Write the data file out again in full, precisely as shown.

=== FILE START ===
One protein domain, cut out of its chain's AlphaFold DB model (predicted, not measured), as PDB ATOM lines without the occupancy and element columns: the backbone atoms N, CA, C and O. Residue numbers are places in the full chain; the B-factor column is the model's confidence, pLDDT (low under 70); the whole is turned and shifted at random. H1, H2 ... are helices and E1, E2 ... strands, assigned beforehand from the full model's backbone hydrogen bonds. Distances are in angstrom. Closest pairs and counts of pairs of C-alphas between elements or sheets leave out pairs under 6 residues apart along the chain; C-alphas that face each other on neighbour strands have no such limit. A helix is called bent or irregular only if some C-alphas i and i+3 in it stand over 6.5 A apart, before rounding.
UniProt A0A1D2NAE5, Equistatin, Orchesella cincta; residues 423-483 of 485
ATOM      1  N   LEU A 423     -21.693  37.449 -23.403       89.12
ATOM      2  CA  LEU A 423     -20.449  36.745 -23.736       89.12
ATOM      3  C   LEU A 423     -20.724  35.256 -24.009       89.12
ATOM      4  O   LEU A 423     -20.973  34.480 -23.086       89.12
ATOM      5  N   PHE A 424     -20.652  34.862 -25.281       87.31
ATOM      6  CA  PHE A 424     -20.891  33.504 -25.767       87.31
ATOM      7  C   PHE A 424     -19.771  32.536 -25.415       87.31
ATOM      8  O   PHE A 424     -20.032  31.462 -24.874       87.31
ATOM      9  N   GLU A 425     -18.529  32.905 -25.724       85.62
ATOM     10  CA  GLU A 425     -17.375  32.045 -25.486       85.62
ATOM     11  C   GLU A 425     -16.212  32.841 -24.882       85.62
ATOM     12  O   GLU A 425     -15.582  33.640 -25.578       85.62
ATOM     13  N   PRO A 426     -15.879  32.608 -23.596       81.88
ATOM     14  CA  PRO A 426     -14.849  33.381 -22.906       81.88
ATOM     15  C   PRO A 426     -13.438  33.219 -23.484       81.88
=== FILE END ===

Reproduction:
One protein domain, cut out of its chain's AlphaFold DB model (predicted, not measured), as PDB ATOM lines without the occupancy and element columns: the backbone atoms N, CA, C and O. Residue numbers are places in the full chain; the B-factor column is the model's confidence, pLDDT (low under 70); the whole is turned and shifted at random. H1, H2 ... are helices and E1, E2 ... strands, assigned beforehand from the full model's backbone hydrogen bonds. Distances are in angstrom. Closest pairs and counts of pairs of C-alphas between elements or sheets leave out pairs under 6 residues apart along the chain; C-alphas that face each other on neighbour strands have no such limit. A helix is called bent or irregular only if some C-alphas i and i+3 in it stand over 6.5 A apart, before rounding.
UniProt A0A1D2NAE5, Equistatin, Orchesella cincta; residues 423-483 of 485
ATOM      1  N   LEU A 423     -21.693  37.449 -23.403       89.12
ATOM      2  CA  LEU A 423     -20.449  36.745 -23.736       89.12
ATOM      3  C   LEU A 423     -20.724  35.256 -24.009       89.12
ATOM      4  O   LEU A 423     -20.973  34.480 -23.086       89.12
ATOM      5  N   PHE A 424     -20.652  34.862 -25.281       87.31
ATOM      6  CA  PHE A 424     -20.891  33.504 -25.767       87.31
ATOM      7  C   PHE A 424     -19.771  32.536 -25.415       87.31
ATOM      8  O   PHE A 424     -20.032  31.462 -24.874       87.31
ATOM      9  N   GLU A 425     -18.529  32.905 -25.724       85.62
ATOM     10  CA  GLU A 425     -17.375  32.045 -25.486       85.62
ATOM     11  C   GLU A 425     -16.212  32.841 -24.882       85.62
ATOM     12  O   GLU A 425     -15.582  33.640 -25.578       85.62
ATOM     13  N   PRO A 426     -15.879  32.608 -23.596       81.88
ATOM     14  CA  PRO A 426     -14.849  33.381 -22.906       81.88
ATOM     15  C   PRO A 426     -13.438  33.219 -23.484       81.88